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14 February 2016

Saint Lucia Redux

Leigh flew down from Baltimore (around 25 degrees Fahrenheit) through Miami (around 51F) on the 11th, arriving at Rodney Bay to a welcoming squall but temperatures well into the 80's.  Hooray.  After a lovely late afternoon swim and dinner on board (goat curry and a long overdue callaloo soup), we spent another night and day and overnight in Rodney, and then took a short (three hour) sail to Anse Chastenet, where we made a lunch stop at the resort restaurant, had a snorkel, and had a walk between their two "private" beaches.  We decided to try our luck at finding a mooring around the corner near the bat caves to the south of Soufriere, and we did indeed get lucky, though the nature of the luck may be in the eye of the beholder.  The roll was (ahem) a bit intense and the wind died so we spent the night being alternately turned on our heads, being banged into by the mooring ball, and alternating between too warm and too cold.  No matter - it's still a lovely spot, in the shadow of the always awesome Pitons.

We headed back south after JP and Susan took another quick snorkel

and came down to an outside morning at Marigot Bay.  We came ashore for a light lunch and so Leigh could download some files (one out of two accomplished - oh well); we'll head back to Rodney early tomorrow as there is a big blow coming.

Here some additional photos from my first few days back.

That water color!

The other kind of cruising

Our neighbors in Marigot
The ever obedient Scheherazade

Our lunch spot in Anse Chastenet

I forgot to take the Tungsten filter off the camera!

How the other ?% lives - Jade Mountain Resort

08 February 2016

Waiting for the Admiral in Rodney Bay

Groundhog Day

We had an early start from St. Vincent and expected a long motoring trip to St. Lucia, but the trades had held at a steady 17-18 knots, and we had another fast passage between St. Vincent and St. Lucia, fast enough that we could get all the way to Rodney Bay on the north of the island.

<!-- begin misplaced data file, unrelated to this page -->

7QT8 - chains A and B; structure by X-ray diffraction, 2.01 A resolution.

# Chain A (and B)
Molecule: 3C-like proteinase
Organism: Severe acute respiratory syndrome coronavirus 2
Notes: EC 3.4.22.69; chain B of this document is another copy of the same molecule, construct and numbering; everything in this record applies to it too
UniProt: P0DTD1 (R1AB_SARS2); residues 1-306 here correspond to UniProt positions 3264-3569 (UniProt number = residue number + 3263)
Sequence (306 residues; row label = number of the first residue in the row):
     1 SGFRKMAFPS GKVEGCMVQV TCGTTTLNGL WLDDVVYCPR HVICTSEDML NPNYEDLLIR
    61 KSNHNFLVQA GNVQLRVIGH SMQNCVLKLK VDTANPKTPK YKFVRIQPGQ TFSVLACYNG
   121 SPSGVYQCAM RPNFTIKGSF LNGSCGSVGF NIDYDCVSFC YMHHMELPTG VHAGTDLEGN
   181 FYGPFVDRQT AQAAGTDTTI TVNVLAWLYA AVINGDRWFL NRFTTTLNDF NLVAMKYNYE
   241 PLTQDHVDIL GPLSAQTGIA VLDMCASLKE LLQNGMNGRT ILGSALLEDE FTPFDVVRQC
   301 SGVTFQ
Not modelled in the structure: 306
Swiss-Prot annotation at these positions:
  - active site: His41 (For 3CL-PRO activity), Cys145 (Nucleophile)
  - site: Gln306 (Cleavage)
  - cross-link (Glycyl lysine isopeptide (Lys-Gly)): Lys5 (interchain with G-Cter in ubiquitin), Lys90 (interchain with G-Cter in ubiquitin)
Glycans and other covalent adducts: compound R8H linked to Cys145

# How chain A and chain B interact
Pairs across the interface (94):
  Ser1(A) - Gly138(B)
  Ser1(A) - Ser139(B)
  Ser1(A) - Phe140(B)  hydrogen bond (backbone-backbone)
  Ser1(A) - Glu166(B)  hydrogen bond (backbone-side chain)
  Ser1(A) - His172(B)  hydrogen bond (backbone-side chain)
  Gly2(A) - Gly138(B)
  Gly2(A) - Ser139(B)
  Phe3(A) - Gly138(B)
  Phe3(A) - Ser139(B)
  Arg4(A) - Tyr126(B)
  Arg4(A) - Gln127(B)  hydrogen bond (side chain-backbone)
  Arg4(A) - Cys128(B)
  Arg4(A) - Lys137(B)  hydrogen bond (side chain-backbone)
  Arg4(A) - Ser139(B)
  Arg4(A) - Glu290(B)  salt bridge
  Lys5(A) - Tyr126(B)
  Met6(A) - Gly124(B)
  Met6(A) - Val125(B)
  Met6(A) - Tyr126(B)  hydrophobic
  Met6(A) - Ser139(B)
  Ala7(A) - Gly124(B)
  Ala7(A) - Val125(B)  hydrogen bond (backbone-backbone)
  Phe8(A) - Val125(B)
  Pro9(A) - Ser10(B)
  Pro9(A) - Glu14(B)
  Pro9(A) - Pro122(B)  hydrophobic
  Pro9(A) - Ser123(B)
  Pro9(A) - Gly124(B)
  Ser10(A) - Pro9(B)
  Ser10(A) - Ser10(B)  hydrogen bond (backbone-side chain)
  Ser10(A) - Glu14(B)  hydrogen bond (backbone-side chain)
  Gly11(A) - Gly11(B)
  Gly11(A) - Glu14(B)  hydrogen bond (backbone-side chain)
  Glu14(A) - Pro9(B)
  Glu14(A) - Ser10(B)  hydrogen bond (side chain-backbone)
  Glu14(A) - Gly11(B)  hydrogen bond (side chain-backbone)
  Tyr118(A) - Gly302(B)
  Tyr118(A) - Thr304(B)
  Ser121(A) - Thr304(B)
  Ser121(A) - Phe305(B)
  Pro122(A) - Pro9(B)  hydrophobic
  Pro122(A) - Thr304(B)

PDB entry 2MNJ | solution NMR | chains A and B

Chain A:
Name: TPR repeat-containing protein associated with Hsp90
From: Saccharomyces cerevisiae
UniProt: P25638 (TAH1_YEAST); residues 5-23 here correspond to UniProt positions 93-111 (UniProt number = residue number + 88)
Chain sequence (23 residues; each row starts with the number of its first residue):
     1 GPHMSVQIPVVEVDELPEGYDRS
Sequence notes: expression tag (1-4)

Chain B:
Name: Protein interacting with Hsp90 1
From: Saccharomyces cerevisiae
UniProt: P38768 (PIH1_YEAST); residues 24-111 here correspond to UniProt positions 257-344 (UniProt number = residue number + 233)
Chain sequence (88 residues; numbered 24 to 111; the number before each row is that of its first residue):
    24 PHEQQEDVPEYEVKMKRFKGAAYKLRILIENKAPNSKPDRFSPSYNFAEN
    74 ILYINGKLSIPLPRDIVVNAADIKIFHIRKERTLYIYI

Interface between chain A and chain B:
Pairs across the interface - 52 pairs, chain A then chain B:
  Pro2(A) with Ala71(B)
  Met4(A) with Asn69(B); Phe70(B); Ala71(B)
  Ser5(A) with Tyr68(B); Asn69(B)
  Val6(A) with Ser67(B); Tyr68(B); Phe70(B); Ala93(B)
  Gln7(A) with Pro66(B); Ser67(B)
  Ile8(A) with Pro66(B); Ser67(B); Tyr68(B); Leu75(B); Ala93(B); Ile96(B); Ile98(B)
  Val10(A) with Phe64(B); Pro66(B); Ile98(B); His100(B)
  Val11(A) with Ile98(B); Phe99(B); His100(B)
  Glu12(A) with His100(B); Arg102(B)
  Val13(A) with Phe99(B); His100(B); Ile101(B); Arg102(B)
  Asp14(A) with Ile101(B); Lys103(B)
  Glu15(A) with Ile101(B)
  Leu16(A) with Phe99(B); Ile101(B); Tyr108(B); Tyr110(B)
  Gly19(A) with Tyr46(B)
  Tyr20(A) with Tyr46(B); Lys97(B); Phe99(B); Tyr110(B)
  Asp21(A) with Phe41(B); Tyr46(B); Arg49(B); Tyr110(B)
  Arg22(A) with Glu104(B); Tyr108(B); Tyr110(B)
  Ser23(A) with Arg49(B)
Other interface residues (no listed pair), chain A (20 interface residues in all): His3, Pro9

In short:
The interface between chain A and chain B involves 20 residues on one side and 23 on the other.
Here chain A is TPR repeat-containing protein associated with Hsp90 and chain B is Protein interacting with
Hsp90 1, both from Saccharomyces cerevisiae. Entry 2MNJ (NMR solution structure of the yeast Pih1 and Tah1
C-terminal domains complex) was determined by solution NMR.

We are enjoying the bay and the alternance of a rare calm with a good blow, the anchor firmly in the sand and the sunset (and sundowners) regular as clockwork. We have developed a new method of discouraging anybody from anchoring too close to our boat (see picture).

El Kabong!
Leigh should join us in a few days for new adventures - stay tuned.

A quick visit to the Grenadines

January 28, 2016

Before leaving Carriacou, we went to see the ongoing build of a traditional wooden tuna fishing boat. Very impressive, considering it is all hand done.

We had decided to enter Saint Vincent in Union's Chatham Bay rather than the busy harbor of Clifton, and to enjoy the calm and the small beach shacks' lobster dinners.
Chatham Bay

Of course, this means a cross island trek to go and clear in customs in Clifton.

The views are well worth it, however, and we got to talk with the mail lady and with Araline, a one-time and still occasional yacht cook selling break goodies to schoolchildren in Ashton.

Susan also found the perfect source for (island) fashion.

January 31 2016

After only a few days we had a favorable wind window, and decided to move to Saint Vincent, bypassing Bequia. A brisk 6 hours took us to Young Island Cut on the south coast, finishing on a reach at 9-10 knots. We moored at Charlie Tango's and betook us to the French Verandah for some fine french dining and red wine to wash down the salt.

West approach to Young Island Cut
Meanwhile Susan is perfecting the stovetop focaccia recipe - the last one is a rosemary, thyme and sea salt combo.

Truth in advertising section

Old Sparky, or where to start your engine when turing the key does nothing

What comes up when you raise anchor - hook line and sinker